RESULTS AND ANALYSIS
After initial aging, the samples demonstrated large strains of 0.6%–0.8%. However, it was immediately noticed that after the measurement cycle, re-measuring the sample resulted in a significantly lower maximum strain value as can be seen in Fig. 1(a). Furthermore, the strain continued to degrade with additional cycles and ultimately reached a value similar to that expected for undoped BaTiO3 (∼0.05%) after about 100 cycles. This is for the maximum strain values that were achieved with an electric field of 25 kV/cm. By reducing the maximum applied field to 10 or 5 kV/cm, the maximum strain is slightly reduced [Fig. 1(b)] with the strain still reducing with electric field cycling. However, the number of cycles that it takes to match the same reduction observed at a higher field is higher, with 1000 cycles or more needed to achieve the same 0.05% values. Once the sample reaches the level of undoped BTO, the P-E and ε − E loops stabilize. To verify if this was an effect of depoling the sample, we performed unipolar measurements and observed the same strain degradation effects as for the full bipolar loop [see Fig. 1(c)]. This suggests the loss of defect dipole ( - )· complexes with ac electric field cycling. A hysteresis relaxation has previously been observed for acceptor-doped ferroelectrics, but only focused on the impact on the polarization hysteresis loops.16,17,21 Our results establish that this same phenomenon has a large impact on the strain response as well. Since effective piezoelectricity is highly dependent on domain switching, this also implies a relationship between the defect dipoles and ferroelectric domain configuration that are both changing during this de-aging process. We have also explored the cyclic behavior when driven at electric fields, E, lower than the coercive field (EC), and although the maximum achievable strain is low as expected there is no change in the ε−E curve for over 1000 cycles.
Because the defect dipole-aligned state is confirmed to have a pinched polarization hysteresis loop, whereas undoped BTO has a conventional PE loop, tracking the increase in the remanent polarization (PR) is a convenient way to explore the evolution of the strain degradation effect. By plotting PR vs number of cycles for different maximum electric fields, we can see in Fig. 2 that a logarithmic increase is observed regardless of the electric field when at or above the coercive field. The 1.5 kV/cm field data also represents a sub-coercive field switching process and, therefore, the remanent value was not reached so PR is instead defined as the maximum value reached, which is why that curve saturates at a value lower than for higher applied voltages. However, consistent with previously observed strains, the critical exponent τ dramatically varies between the different curves. By fitting the data with a simple exponential law (), values for τ of 51, 280, and 227 were determined for 25, 10, and 1.5 kV/cm field, respectively. This behavior for the remanent polarization is most likely directly tied to previous modeling that demonstrated aging of a doped sample with applied ac field where the internal bias will decrease with time by an exponential law,22 or in fact that samples can be de-aged with the internal bias decreasing exponentially as modeled by Lohkamper, Neumann, and Arlt.21 However, they did not find any change with ac electric field amplitude, which we report here and was also previously reported by Carl and Hardtl where τ changes as 1/E.16 Although we cannot validate that relationship here, the higher electric field certainly yields a smaller time constant.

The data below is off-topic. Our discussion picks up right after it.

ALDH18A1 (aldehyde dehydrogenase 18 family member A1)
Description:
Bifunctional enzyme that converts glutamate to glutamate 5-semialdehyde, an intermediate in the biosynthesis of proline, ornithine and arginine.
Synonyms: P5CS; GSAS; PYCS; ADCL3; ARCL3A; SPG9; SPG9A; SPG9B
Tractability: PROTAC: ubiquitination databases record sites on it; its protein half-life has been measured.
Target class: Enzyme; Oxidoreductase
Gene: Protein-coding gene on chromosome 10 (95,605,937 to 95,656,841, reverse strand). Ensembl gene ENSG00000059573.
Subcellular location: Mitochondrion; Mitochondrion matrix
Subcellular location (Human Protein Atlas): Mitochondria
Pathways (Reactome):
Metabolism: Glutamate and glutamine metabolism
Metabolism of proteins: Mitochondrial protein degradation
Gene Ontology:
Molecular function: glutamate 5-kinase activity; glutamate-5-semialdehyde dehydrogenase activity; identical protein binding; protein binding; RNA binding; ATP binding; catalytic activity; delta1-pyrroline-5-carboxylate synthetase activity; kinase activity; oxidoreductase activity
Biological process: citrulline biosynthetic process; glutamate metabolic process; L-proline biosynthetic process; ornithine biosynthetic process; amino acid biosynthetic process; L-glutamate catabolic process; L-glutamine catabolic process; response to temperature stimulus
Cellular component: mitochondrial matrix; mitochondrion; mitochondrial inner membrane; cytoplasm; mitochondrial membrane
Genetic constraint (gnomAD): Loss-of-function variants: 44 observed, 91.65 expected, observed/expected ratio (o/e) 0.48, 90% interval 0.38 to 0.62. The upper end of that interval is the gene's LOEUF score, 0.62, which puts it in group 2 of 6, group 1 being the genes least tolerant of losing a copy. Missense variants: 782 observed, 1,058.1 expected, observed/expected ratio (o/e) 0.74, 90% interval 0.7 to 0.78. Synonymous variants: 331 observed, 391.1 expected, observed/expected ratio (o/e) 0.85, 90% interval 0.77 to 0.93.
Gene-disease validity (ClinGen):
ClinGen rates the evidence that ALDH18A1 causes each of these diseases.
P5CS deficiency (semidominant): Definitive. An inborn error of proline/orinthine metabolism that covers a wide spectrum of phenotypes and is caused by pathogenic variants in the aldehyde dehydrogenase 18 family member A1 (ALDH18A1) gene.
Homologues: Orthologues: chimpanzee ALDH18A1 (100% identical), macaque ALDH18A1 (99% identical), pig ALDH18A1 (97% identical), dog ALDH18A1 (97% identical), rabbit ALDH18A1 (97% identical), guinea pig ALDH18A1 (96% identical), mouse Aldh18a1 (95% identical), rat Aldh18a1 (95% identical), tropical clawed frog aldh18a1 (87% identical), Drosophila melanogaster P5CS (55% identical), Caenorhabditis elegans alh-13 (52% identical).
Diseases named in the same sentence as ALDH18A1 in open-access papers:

This behavior is, therefore, directly in line with earlier works in understanding the de-aging process of doped ferroelectric systems through the application of temperature or ac electric field. There are a number of different mechanisms proposed during the aging process including domain wall effects or the volume effect. Oxygen vacancies are understood to be the more mobile defect and their conductivity is a well-characterized phenomenon in BTO and similar materials.23–26 It is natural to assume that if thermal aging would result in the formation of the defect complexes and an exponential increase in the internal bias Ei, then the hysteresis relaxation phenomenon and decrease in Ei with an increasing number of cycles would be driven by breaking up the defect complexes and migration of the oxygen vacancies away from the Fe3+ ions. This is all consistent with the volume effect previously proposed during aging.17
At elevated temperatures in Fe-doped BaTiO3, oxygen vacancy mobility with applied electric field results in their migration toward the cathode resulting in a change in conductivity.27–31 To look to see if a similar phenomenon is occurring at room temperature with ac field cycling, the frequency dependence of impedance was measured after various number of cycles at an intermediate (10 kV/cm) electric field as shown in Fig. 3. A dramatic increase in impedance as a function of applied electric field cycles is observed, with some indication that the material’s resonance behavior is also affected, with a notable shift in frequency up through 500 cycles. The peaks also are suppressed significantly at 1000 cycles, although verification afterward determined the sample was still poled so there may be a shift to frequencies above the measured range. These results suggest a change in the conductivity with continued ac cycling and that the hysteresis relaxation and concomitant decrease in strain are also related to oxygen vacancy migration with an applied electric field that is quenching the defect dipole alignment in the sample and, thus, reducing recoverable non-180° domain switching.